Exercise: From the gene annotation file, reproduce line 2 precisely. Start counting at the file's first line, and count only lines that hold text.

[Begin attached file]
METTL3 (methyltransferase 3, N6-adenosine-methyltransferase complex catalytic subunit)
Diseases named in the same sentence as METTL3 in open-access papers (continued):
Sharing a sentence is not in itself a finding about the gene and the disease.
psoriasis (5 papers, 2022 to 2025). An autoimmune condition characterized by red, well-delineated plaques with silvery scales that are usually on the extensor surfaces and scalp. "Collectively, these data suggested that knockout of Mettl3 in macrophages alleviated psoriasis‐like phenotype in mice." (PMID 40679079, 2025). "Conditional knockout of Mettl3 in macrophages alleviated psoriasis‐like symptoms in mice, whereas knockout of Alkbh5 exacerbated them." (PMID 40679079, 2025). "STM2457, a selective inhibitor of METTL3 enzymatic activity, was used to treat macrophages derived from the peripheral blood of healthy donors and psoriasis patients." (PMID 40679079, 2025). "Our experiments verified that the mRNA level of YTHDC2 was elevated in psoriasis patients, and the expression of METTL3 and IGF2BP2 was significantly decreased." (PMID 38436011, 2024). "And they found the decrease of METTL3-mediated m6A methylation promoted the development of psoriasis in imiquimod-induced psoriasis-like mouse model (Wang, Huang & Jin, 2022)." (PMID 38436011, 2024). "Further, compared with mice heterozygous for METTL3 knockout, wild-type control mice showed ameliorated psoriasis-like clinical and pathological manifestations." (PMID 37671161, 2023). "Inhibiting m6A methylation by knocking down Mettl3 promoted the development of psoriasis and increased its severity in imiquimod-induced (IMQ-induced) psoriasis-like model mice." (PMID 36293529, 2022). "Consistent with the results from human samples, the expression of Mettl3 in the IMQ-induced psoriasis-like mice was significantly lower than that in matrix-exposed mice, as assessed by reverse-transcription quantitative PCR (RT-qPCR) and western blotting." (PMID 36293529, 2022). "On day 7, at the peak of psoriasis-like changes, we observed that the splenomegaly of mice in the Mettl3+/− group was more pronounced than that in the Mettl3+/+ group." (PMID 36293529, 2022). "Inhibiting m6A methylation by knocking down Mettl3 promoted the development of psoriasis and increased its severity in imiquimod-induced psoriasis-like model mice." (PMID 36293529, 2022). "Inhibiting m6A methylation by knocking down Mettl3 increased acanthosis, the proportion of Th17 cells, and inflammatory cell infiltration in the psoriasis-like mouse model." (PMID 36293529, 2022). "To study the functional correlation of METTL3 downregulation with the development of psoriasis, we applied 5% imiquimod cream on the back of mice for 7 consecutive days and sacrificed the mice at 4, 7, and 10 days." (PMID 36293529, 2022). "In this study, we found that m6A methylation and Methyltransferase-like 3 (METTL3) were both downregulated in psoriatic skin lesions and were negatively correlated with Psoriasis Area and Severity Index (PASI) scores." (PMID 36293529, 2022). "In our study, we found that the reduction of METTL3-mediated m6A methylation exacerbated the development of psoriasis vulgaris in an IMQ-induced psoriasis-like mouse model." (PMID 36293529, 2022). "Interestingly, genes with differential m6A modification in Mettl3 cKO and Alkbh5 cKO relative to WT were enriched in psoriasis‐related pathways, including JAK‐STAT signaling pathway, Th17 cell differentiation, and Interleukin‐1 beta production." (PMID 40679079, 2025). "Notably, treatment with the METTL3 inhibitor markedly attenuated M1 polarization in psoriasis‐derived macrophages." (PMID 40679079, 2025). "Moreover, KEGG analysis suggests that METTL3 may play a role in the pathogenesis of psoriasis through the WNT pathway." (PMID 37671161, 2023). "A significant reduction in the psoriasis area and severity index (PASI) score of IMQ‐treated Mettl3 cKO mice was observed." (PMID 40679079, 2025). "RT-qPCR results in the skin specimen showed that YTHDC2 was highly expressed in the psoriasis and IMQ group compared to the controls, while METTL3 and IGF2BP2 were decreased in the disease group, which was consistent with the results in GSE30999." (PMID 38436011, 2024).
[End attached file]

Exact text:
Diseases named in the same sentence as METTL3 in open-access papers (continued):